Josh Verrall
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From a development perspective, split screen is a pain. You go from rendering your game once, to rendering your game 4 times. That means 4 times as many visibility checks, etc, which is often why a lot of the shiny features are turned off during splitscreen, just to get the framerate up to playable levels.

(I totally agree though that local multiplayer on the same box is fun, and I'm glad when developers go to the trouble of implementing it.)

Joshua Sterns
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Yes! Another proponent of co-op goodness. I too have written/spoken of the great fun that can be had with local MP. Human interaction works best when all your senses can be used. Internet high fives just fail.

I also feel ya on the lack of local MP on PS3 and 360. Nintendo is awesome for MP games, and it is one of the companies strong points. N64 is a great throw back if you are sick of the Wii. I'm also surprised there are not more games like Castle Crashers. Great side scrolling beat em up action. Live Arcade games do, however, often feature some sort of MP.

james sadler
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If I remember right we did eventually plug in my old N64 and play some Golden Eye. It was bizarre, to say the least, playing on a very large plasma screen.

Douglas Baker
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Super Smash Brothers is a prime example of fun you can have with four people in front of a tv. I also wish there was more turn based local play like the excellent Worms series. I do appreciate online co-op campaigns like Halo and Gears of War.

Alan Jack
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A few years back, I wrote a paper in my Honours year at Uni entitled "Memorable Gaming Experiences". It looked simply at memories of people's experiences in gaming, and broke them down in a fashion to let us see what stood out that we could focus on in design.

One thing I noted in that study was that a small proportion of outlying results was due to non-gamers relaying memories that actually had nothing to do with the game itself - playing alphabet/number games with their parents, playing Mario Kart with their flat-mates or crowding round old 16 bit systems with their friends to play new games for the first time.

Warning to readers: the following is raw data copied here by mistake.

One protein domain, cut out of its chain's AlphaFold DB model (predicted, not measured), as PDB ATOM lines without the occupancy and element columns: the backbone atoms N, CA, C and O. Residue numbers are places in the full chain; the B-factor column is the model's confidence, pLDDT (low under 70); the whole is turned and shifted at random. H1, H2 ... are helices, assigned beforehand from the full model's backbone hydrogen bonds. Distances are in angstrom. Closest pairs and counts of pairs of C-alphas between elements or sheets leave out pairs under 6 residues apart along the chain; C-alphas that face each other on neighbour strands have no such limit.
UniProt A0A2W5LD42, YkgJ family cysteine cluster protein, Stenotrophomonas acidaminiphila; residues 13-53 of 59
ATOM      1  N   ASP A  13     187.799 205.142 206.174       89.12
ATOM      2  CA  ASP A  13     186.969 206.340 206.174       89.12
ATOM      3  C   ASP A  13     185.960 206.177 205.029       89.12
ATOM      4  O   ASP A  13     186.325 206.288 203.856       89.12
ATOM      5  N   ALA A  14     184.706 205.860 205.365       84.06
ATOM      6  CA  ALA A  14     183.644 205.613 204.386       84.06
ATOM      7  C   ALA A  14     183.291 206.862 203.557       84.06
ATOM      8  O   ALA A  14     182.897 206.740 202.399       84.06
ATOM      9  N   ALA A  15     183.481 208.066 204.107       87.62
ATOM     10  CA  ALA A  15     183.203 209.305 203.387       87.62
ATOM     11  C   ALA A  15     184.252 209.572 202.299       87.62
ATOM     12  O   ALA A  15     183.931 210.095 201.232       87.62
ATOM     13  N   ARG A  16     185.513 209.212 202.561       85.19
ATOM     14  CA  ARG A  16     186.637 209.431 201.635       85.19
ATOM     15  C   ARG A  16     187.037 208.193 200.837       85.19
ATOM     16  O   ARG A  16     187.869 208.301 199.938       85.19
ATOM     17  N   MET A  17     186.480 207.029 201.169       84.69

Its important to remember the power that games have to unite us and bring us together. Games exist in a "safe" environment - where the situation can have a lasting result is where the "game" breaks down and life creeps in.

Think of Deer in rutting season - those antlers can tear an animal up with a single sideways swipe, but they known instinctively to charge each other head-on. Dogs, similarly, if let loose in a park, will snarl and snap, perhaps pin each other by throat as a sign of dominance, but won't (deliberately) scratch out eyes or tear chunks out each other (unless trained to).

Similarly, playing games together with other humans is an important part of our life, because we can test the limitations of our social interactions in a safe place in the same way Deer test their physical strengths in a safe place when rutting, or Dogs test their dominance when play-fighting.

Something in this is lost in the dehumanising process of online play, in my opinion, but I'm not sure what, exactly. There's got to be some study to be done in this ...

james sadler
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I think it has to do with the anonymity of the internet. If people know that others can't harm them they will act differently than they do around other people. Lots of people will be complete jerks when talking online, but be completely different when sitting at the table with them. There is safety in that. There is cowardice in that. It is bizarre.